The IMM was designated by the New Zealand Government in 2010 to fulfil obligations under Article 33 (National implementation and monitoring) of the Disability Convention. It is made up of the Human Rights Commission, the Office of the Ombudsman and the Disabled People’s Organisations (DPOs) Coalition. The role of the IMM is to independently promote, protect and monitor the implementation of the Disability Convention in New Zealand.

IMM reporting

On 30 November 2017, the IMM provided a submission to the United Nations Committee on the Rights of Persons with Disabilities (the Committee). The IMM provided suggestions for the Committee’s List of Issues (the questions it has for the New Zealand Government) to be raised with the New Zealand Government. On 6 March 2018, the IMM spoke further to its submission with the Committee in a video conference. Following the discussion, the Committee released a copy of its advance List of Issues on 23 March 2018. 

A copy of the IMM submission (and other submissions) and the official List of Issues from the Committee can be found here.

The IMM has identified six key priority areas for disabled people being:

  • Data: there are large gaps in disaggregated disability data in New Zealand. We need this data to properly understand our progress in making disability rights real.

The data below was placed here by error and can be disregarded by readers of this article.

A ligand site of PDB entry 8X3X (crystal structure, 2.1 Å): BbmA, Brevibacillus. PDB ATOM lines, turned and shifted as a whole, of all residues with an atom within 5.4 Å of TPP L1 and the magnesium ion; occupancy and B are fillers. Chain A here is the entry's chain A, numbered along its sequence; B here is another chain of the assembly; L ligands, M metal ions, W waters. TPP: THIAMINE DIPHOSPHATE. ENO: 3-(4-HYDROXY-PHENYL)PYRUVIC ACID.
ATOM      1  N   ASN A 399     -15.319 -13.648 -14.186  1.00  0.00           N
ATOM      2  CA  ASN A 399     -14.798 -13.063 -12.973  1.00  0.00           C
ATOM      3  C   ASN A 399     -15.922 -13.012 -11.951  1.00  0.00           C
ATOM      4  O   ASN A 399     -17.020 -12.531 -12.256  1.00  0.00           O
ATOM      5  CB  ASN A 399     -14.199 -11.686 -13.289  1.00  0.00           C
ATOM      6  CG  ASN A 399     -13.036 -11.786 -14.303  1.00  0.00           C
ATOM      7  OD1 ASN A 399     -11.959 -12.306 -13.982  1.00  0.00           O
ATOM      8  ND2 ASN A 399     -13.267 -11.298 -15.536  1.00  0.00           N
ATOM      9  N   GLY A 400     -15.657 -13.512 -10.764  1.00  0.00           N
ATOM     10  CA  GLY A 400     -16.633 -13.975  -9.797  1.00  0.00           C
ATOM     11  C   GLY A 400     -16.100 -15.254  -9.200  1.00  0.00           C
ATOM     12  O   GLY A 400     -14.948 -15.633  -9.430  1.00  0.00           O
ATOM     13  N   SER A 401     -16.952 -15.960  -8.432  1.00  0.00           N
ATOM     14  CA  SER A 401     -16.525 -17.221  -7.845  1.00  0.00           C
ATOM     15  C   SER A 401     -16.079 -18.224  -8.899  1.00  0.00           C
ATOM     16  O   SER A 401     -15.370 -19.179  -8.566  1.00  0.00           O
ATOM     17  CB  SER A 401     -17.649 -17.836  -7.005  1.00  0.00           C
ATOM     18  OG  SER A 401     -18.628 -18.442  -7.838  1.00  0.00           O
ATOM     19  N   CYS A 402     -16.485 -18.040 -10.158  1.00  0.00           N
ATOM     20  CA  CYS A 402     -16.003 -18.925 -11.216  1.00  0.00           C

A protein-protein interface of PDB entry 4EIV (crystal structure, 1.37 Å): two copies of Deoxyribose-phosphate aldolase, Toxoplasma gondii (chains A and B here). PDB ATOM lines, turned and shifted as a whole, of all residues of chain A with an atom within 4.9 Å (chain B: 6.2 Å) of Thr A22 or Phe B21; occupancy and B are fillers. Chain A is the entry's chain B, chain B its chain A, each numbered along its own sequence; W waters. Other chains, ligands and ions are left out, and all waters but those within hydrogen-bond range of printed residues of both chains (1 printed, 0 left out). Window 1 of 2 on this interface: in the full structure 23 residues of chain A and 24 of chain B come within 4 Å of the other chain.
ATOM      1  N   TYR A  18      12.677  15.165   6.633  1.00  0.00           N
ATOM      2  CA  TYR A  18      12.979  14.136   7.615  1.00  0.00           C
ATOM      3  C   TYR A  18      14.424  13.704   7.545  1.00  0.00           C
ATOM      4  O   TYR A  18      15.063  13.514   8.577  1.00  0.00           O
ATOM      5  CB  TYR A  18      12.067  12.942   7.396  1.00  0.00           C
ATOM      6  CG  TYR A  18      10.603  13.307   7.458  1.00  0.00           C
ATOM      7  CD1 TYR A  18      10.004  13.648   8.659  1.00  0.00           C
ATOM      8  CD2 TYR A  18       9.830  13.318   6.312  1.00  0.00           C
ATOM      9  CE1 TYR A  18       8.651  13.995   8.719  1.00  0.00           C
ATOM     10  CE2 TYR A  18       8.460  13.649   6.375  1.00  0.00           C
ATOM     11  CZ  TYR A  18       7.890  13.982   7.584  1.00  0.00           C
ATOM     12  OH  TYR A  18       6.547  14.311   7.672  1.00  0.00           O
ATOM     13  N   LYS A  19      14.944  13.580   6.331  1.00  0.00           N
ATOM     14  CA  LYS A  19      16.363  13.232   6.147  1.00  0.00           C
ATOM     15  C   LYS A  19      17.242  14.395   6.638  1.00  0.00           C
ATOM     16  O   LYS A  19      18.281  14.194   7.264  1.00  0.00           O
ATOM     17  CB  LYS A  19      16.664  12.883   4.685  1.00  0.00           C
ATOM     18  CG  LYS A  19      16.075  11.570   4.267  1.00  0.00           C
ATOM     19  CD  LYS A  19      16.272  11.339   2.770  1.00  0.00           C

• Education: engagement with education is one of the most critical protective factors and indicators of a life course. Our education system is not fully inclusive. Forty-two percent of disabled young people aged 15-24 are not in education, training or employment.
  • Employment: Unlocking the employment potential of people with disabilities is critical both for their independence and self-worth. Twenty-five percent of disabled persons are in the labour force compared to 73% of non-disabled persons.
  • Seclusion and restraint: Seclusion and restraint is overused, including for people in detention, and not always used as a last resort as part of a suite of options.
  • Access to information and communication: Disabled people still are not getting fundamental information communicated in accessible ways.
  • Housing: There is a lack of accessible housing in New Zealand.

Join the conversation

The Government typically has a year to respond to the Committee’s List of Issues. The Committee will consider this response and then hold a review session for the New Zealand Government. Anyone can make a submission to the Committee on any aspect covered under the Disability Convention. This is called a shadow report.

If you would like to make a shadow report but don’t know how to start, please email [email protected] for more information.

The IMM will provide its next report on Making Disability Rights Real to the Committee. The report will address the IMM’s six key issues, as well as other issues arising under articles 5-33 in the Convention, and make recommendations for improvement.

The IMM will keep people posted as to dates of the consultations and other opportunities to feed into the IMM’s report on the Human Rights Commission and the Office of the Ombudsman websites.